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I seem to be neglecting this blog again. Just can’t stick to it. So much happens to distract. Am I just a busy octogenarian?

But today is worth mentioning. I attended my first class at the Osher Lifetime Learning Institute (OLLI) at the U of Southern Maine in Portland. It’s something unusual for me: I mean a class on American artists, two of whom are short story writers and one a photographer. Plus the fact that these are no ordinary artists, even though they in fact concern themselves with the ordinary. This latter concern explains the title, thought up by the teacher, Janet Gunn.

So who are these people? Raymond Carver, Flannery O’Connor, and Diane Arbus. The first two are the short story writers and they both died young. Diane (pronounced DEEann) Arbus takes pictures of ordinary people in extraordinary contexts.

I’ve read Flannery O’Connor before and even made a post on her and got comments, here. But I had never heard of Raymond Carver until a few weeks ago. They have certain similarities which probably should be discussed in this course. It runs for eight weeks. There were eleven there today taking the course, four men and seven women.

More later.

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Gail Collins in her Op-Ed today goes after the middlemen who are ripping off the students and making it practically impossible for young people to get a higher education today unless they are already Super Rich.

Here’s a couple of comments on her Op-Ed that I agree with:

The mess that is our student loan program is yet another legacy of the “Government is not the solution, Government is the problem” mantra bequeathed to us by generations of Republican (and all but Republican Democrats) “free market” fanatics: The same folks who brought the private health insurance catastrophe that has made our health care system the most expensive and least effective in the world. It’s time we cut that particularly hoary old Gordian knot and started to rely upon efficient and much less expensive government programs instead of the inefficient and horrendously expensive mess that “private enterprise” has handed us.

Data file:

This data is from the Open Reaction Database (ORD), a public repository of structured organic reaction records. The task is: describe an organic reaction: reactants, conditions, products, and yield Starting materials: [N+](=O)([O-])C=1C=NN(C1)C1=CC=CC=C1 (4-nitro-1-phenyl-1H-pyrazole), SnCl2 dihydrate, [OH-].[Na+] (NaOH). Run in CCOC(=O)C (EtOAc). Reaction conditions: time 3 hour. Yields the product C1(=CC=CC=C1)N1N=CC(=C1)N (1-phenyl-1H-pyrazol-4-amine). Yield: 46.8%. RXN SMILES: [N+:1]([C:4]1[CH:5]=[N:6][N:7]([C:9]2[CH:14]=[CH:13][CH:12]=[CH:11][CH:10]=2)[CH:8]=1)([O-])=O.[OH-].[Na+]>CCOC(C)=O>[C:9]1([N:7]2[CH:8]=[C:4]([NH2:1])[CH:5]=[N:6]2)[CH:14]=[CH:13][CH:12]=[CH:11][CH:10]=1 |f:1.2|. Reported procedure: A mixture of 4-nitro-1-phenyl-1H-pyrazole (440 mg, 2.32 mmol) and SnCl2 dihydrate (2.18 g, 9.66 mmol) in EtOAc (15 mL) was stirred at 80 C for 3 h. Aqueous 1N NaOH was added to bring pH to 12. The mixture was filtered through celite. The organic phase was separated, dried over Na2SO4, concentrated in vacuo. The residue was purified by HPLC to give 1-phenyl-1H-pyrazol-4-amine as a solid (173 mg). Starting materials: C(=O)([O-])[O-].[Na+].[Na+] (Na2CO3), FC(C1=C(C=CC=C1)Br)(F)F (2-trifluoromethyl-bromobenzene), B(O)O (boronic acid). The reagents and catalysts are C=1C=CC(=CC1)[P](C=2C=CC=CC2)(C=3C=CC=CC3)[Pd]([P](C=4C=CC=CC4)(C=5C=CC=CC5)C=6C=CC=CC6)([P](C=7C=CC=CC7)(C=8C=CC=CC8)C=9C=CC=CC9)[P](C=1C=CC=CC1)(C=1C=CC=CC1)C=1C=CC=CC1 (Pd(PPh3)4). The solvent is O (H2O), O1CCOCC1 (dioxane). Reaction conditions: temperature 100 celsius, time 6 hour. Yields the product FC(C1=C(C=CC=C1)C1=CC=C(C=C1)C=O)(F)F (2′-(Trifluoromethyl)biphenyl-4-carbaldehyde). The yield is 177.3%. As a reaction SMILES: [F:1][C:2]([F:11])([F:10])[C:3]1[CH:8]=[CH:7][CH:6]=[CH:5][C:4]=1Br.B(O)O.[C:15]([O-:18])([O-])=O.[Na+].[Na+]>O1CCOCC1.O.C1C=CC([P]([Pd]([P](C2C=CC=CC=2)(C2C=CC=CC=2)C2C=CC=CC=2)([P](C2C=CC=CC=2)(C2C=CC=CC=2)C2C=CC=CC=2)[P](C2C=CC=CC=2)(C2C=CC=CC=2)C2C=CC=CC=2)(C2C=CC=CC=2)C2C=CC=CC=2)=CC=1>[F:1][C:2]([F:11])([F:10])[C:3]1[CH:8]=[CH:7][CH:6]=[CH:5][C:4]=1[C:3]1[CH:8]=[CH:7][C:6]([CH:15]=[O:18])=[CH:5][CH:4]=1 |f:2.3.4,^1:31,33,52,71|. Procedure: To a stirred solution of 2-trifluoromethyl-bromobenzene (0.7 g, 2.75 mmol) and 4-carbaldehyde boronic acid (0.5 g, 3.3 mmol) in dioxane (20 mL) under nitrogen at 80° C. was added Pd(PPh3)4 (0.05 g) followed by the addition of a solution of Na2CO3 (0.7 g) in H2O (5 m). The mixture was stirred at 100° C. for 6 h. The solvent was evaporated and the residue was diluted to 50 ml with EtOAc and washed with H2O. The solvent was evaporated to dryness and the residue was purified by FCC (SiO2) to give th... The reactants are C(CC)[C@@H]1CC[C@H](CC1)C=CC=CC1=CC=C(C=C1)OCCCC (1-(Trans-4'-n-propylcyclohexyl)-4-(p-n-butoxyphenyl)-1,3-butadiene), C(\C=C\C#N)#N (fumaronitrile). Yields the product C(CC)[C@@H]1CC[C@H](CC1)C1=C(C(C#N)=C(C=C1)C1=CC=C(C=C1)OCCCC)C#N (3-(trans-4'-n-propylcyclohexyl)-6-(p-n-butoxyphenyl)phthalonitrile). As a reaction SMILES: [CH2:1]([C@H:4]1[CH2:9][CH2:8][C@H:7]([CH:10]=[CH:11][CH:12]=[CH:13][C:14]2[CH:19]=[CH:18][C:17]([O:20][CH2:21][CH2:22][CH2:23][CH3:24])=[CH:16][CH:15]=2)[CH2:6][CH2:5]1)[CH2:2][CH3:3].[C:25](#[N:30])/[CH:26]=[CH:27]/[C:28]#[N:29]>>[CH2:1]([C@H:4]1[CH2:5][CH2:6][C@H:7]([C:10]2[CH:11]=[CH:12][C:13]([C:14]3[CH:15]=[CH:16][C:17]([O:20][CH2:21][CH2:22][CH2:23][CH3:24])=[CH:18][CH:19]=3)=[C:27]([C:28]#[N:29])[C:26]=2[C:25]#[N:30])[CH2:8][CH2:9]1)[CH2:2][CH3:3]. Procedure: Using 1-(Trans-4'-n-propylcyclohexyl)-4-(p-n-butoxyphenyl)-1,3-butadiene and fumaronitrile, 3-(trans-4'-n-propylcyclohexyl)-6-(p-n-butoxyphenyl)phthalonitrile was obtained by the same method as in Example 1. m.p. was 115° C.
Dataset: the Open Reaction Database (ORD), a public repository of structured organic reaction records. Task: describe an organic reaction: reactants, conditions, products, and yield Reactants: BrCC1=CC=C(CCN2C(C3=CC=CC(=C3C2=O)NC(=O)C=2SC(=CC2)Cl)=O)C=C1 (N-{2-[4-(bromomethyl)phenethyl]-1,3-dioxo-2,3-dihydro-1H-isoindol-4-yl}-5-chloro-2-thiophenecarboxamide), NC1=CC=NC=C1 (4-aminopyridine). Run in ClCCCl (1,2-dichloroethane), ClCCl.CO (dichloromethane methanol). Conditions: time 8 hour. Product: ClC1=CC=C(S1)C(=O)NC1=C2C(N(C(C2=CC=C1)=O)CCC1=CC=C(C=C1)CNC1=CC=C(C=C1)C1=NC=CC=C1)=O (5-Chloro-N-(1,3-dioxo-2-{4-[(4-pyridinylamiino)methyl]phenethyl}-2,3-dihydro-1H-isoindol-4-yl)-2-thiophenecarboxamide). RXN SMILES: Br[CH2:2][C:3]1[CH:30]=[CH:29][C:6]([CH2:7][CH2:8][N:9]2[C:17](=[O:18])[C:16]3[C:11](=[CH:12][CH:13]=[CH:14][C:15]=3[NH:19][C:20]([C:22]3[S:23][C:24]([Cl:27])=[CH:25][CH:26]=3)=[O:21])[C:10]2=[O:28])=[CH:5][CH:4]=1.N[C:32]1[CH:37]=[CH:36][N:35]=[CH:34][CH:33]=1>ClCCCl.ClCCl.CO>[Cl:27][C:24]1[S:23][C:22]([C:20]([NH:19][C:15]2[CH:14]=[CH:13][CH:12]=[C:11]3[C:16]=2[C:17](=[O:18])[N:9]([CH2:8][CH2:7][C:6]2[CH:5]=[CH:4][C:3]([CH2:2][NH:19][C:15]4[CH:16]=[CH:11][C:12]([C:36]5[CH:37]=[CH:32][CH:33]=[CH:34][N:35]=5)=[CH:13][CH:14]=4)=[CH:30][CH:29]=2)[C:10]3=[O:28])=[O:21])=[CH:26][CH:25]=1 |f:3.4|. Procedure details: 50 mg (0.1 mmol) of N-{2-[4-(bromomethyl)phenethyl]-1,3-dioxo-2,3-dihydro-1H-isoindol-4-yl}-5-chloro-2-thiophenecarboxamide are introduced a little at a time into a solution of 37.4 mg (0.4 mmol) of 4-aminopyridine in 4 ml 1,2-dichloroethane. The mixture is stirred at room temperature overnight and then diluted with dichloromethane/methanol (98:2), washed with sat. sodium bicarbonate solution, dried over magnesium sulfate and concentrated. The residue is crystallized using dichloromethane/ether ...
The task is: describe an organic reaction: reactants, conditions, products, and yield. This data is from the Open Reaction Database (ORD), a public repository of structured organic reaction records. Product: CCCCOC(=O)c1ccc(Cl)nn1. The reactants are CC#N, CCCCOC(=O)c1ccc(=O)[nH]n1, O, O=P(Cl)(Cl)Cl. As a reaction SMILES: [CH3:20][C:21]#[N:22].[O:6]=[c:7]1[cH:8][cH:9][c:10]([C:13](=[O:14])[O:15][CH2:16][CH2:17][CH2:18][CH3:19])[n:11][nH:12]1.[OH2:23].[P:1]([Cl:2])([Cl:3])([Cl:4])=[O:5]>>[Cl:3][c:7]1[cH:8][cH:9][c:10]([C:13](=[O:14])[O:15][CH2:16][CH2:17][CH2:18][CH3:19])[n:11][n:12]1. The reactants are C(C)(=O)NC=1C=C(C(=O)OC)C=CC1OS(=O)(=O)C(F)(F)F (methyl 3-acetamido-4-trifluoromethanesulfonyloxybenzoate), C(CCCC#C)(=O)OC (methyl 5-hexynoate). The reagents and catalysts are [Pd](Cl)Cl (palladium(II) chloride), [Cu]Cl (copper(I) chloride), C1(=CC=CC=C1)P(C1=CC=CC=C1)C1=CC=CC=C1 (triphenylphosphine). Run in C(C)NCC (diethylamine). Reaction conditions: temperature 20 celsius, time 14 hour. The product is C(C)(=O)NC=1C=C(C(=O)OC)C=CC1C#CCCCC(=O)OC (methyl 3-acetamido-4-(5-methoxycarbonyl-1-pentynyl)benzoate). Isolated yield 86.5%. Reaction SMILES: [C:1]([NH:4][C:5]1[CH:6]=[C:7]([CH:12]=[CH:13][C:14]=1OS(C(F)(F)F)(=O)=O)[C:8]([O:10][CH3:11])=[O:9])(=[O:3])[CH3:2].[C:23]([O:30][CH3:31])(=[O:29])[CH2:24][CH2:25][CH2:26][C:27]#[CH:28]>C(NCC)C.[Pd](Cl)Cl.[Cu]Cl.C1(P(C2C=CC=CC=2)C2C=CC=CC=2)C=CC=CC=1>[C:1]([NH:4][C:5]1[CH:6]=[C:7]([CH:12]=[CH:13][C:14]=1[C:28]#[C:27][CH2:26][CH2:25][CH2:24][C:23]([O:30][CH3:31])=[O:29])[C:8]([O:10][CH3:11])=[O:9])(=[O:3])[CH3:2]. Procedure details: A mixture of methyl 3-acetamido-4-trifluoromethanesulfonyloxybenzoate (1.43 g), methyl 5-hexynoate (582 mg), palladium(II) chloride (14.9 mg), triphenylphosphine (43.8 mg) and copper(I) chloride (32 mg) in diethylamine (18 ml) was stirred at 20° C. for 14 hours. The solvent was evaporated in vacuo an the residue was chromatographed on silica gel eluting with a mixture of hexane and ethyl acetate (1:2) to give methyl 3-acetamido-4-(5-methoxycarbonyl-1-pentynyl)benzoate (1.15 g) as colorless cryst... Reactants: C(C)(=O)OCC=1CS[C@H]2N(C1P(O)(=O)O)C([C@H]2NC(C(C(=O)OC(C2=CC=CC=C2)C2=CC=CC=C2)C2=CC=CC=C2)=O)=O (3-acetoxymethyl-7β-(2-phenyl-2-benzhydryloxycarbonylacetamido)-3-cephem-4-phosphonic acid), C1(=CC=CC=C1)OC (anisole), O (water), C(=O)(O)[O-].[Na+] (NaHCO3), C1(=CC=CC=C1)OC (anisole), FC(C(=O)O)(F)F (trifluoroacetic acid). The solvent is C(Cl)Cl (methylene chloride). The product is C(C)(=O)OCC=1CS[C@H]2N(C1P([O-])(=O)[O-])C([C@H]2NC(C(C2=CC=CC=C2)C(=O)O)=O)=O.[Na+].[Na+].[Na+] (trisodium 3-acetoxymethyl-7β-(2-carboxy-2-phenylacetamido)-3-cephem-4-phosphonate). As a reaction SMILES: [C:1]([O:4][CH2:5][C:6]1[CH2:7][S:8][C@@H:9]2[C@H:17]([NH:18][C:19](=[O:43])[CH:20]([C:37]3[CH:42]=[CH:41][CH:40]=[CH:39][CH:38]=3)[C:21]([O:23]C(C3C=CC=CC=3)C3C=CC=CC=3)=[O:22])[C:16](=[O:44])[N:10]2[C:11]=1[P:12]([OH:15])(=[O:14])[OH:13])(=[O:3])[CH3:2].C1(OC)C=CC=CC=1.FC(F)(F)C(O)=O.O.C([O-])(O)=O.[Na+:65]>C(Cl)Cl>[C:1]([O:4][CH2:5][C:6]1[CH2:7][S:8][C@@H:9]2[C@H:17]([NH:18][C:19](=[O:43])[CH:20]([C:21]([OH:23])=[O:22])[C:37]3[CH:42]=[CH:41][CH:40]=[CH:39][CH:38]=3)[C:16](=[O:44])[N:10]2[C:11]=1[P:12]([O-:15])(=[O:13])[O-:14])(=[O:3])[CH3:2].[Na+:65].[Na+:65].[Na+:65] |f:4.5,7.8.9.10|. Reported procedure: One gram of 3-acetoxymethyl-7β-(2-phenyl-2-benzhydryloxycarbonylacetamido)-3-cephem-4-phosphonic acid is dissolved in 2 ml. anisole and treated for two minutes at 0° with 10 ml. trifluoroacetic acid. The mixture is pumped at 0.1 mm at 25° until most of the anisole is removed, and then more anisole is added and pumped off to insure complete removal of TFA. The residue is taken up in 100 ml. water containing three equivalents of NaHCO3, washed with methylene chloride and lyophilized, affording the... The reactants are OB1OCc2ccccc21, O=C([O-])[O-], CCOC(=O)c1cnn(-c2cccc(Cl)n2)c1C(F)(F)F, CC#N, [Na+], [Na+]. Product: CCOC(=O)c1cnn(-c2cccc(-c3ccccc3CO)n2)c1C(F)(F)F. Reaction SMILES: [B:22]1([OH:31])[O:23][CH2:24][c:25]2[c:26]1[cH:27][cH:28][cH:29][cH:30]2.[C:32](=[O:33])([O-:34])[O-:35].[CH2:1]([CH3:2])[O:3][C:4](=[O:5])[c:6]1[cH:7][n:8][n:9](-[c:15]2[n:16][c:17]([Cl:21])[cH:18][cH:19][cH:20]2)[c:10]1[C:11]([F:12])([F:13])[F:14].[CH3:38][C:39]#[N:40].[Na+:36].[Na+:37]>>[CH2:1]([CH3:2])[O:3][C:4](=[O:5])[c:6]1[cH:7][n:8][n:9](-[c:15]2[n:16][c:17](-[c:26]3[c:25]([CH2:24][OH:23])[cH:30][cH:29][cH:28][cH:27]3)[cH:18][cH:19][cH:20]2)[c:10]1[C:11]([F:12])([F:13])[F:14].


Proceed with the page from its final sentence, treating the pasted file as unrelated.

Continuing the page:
— calyban, fairfax, california

Well said, calyban!

Hello out there. White working-class ethnic here–from family with no interest in education, and no money to provide one to any of their five children (no birth control means lots of kids and no money for most people, FYI)-but I got a college education, thanks to scholarships, my own never-ending hard work, and low-interest loans, and graduated from college in 1981.

Anyone notice that this country is destroying its future, and any idea of reasoned discourse, in the name of fundamentalist capitalism, which is no less zealous and insane than jihad and Islamofascism that the phoney “All-Americans” claim to deride?

What would be All-American: to stop subsidizing the rich by taxing the poor. Education for all. A strong base for our future.

Stop the insanity of fundamentalist capitalism now. The right wing calls Obama “socialist”? What they mean is, they are afraid that the “socialism” that benefits them–that’s called insane capitalism, folks–has been revealed for what it is. A tax on our future, socialized risk, privatized gain.

America–let’s wake up together.

— Mother, Brooklyn

Right on, Mother! Down with socialized risk and privatized gain! TAX THE RICH!

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